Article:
Popular sentiment in Southeast Asia has long linked Chinese individuals and populations with ethnic networks of commerce and trade, and the Philippines is no exception. Nowadays, in fact, “‘Chineseness’ is no longer identified simply or necessarily with mercantile capital, but is now associated with large-scale strategies of accumulation the scope of which extends beyond the territorial bounds of the Philippine nation-state,” observes Southeast Asian Studies scholar Caroline Hau.
Hau examines the national position of Chinese Filipinos in the early twenty-first century by revisiting Filipino box office hits, the Mano Po (2002) and Crying Ladies (2003), both of which featured Chinese Filipinos. These movies, she argues, are a product of “the confluence of national, regional, and global forces and circuits of cultural commodity production, marketing, and circulation” of the period. Besides economic changes in the Asian region, cultural works like the Mano Po and Crying Ladies also reflect the impact of the mass naturalization of Chinese Filipino citizens in the 1970s. These late immigrants make up a generation of “new Chinese,” most of whom had lacked “substantial contact” with China, as distinguished from colonial-era migrants and “Chinese mestizos.”
Mano Po, which spawned multiple sequels, is a multi-generational saga about a “new Chinese” family conglomerate in the Philippines. The family members’ accrual of wealth is shown in the sequel Mano Po 2 (2003), in what Hau describes as a “magical” montage that jumps from patriarch Antonio Chan’s arrival in Manila’s Chinatown, to shots of a loan from a Chinese bank, a “Golden Dragon” storefront, and a warehouse of goods destined for abroad. The very scale of the capitalist accumulation depicted in the film, all of which began after an immigrant arrival, reveals a wealth and consumption far beyond of what a colonial-era “Chinese” merchant working in the retail trade could have managed.
In Hau’s interpretation, Mano Po marks “new Chinese” as distinct from other elite groups in society, by emphasizing their purported access to “cosmopolitan but also specifically regional social capital produced by cultural and economic flows originating from East Asia.” Connecting to East Asian neighbors, especially those that are economically out-performing the Philippines, opens up trans-national opportunities for other Filipinos.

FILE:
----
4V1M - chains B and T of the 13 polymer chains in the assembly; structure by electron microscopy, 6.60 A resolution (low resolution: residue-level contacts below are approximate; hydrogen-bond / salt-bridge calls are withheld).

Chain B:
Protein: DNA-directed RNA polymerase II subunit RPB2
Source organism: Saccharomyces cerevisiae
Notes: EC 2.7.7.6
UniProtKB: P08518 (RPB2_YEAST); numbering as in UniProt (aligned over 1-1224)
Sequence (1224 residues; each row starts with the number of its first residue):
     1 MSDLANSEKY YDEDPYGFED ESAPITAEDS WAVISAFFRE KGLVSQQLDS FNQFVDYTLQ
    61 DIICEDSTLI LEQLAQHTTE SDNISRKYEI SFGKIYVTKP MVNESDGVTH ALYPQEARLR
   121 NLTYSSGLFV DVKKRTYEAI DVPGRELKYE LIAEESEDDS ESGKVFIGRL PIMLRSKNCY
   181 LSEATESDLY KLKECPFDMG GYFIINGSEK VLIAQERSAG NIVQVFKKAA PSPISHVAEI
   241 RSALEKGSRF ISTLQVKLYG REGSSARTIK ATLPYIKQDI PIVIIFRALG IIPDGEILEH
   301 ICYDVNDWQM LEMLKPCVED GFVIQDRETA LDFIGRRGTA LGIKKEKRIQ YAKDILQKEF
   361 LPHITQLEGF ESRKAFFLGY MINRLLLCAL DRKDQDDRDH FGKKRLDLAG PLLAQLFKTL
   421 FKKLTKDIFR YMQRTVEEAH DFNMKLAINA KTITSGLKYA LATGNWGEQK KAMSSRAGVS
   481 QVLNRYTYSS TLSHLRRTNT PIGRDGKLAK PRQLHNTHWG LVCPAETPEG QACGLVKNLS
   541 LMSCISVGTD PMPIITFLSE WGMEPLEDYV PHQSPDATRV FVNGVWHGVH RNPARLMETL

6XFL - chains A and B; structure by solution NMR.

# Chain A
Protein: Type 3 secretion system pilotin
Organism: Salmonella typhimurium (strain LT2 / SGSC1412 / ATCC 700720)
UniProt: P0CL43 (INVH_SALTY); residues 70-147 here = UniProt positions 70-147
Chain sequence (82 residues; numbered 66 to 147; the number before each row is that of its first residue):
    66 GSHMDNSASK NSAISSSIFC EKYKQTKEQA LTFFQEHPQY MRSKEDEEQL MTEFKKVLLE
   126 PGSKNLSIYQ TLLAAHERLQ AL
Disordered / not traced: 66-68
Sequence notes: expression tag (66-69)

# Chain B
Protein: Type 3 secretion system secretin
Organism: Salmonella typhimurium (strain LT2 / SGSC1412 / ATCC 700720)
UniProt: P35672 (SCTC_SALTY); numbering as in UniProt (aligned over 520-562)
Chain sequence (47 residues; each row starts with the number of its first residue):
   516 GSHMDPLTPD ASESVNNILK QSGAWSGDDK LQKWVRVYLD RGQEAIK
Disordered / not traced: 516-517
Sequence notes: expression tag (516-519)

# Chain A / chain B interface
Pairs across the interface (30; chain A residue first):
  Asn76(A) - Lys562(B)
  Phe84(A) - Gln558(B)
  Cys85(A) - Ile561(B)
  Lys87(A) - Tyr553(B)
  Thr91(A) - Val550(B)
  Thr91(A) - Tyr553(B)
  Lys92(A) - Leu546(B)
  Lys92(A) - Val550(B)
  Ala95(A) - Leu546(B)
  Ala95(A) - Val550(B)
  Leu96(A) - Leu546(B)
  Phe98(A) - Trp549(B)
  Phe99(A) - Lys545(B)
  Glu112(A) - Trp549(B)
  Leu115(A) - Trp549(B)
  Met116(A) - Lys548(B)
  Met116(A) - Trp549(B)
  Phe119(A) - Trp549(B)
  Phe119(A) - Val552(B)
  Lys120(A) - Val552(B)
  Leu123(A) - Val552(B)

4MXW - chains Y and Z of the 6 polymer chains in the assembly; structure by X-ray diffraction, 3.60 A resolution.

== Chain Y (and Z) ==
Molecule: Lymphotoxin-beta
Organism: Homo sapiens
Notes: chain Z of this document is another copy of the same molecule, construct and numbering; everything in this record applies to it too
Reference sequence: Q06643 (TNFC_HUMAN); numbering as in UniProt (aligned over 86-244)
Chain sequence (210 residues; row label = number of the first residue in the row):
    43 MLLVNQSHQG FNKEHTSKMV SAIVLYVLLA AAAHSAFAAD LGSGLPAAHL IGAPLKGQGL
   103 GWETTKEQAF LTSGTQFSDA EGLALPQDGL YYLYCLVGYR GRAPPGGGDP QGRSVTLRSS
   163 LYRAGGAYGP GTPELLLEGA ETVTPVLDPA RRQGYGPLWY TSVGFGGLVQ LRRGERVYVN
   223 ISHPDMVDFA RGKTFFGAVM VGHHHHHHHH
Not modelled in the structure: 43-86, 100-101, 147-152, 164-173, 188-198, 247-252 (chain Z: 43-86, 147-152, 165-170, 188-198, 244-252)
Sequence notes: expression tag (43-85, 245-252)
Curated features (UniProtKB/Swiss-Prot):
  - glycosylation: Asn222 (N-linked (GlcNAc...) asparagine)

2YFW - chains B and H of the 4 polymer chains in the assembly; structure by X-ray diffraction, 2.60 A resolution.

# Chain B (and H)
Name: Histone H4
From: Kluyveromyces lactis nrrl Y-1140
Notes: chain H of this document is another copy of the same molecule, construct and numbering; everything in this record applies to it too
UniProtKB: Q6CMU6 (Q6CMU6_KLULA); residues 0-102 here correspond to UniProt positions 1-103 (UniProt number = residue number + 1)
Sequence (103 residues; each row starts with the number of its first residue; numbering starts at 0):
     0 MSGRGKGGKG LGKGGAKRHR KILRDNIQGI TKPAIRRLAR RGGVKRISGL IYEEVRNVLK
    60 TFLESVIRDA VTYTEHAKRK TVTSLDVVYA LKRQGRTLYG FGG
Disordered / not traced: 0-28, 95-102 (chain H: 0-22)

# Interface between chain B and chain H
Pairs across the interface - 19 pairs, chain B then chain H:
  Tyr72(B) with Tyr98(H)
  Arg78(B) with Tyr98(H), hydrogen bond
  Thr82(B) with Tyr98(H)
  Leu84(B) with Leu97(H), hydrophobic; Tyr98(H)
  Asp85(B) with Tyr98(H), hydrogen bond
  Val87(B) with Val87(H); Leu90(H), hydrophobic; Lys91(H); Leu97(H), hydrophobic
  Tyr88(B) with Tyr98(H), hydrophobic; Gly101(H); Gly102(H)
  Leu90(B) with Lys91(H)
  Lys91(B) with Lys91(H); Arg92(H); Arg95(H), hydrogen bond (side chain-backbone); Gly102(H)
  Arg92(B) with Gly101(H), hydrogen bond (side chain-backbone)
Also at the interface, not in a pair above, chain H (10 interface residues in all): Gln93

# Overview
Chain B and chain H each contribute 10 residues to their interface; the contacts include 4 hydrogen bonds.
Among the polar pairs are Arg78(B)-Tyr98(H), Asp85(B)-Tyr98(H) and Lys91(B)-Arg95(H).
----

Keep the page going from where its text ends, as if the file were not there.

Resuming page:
Meanwhile, Crying Ladies is a drama about Stella, a down-on-her-luck Filipina who is part of a trio hired to act as “professional mourners” at an affluent Chinese Filipino’s funeral wake. Analyzing the plot, Hau comments that the film “attempts to defuse the class tensions and nationalist resentment ignited by ‘Chineseness’ by turning deterritorialized ‘Chinese’ flows and connections into sources of Filipino self-advancement.” Rather than emphasize the importance of an economic attachment to the Philippines, Crying Ladies “suggests that the value of being Chinese Filipino lies precisely in its ability to mediate connections with the outside […] and in so doing provide capital and opportunities that Filipinos can tap.”
Hau notes that these narratives about Chinese Filipinos persist despite the fact that “the fabled ‘Chinese networks’—routinely invoked in accounts of Philippine Chinese economic success—across the Asian region do not really hold conceptual and empirical water.”
At the same time, Hau points to one plot element in Mano Po—heiress Vera’s fear of targeted kidnappings and her mistrust of the police—as a marker of
the extent to which the Chinese—historically identified with money—have relied on money to speak and act for them precisely because the nationalist rhetoric and practice of citizenship and belonging are not just inadequate to shield the Chinese against harassment but often serve as the very instruments of extortion.
Ultimately, films like those in the Mano Po series and Crying Ladies are different from earlier anti-Chinese narratives “not because Chinese ethnicity is no longer conflated with capital (on the contrary, the identification is closer now than ever),” Hau writes, “but because the kind of commercial ethos that prioritizes capital accumulation and consumption has become a lot more pervasive.”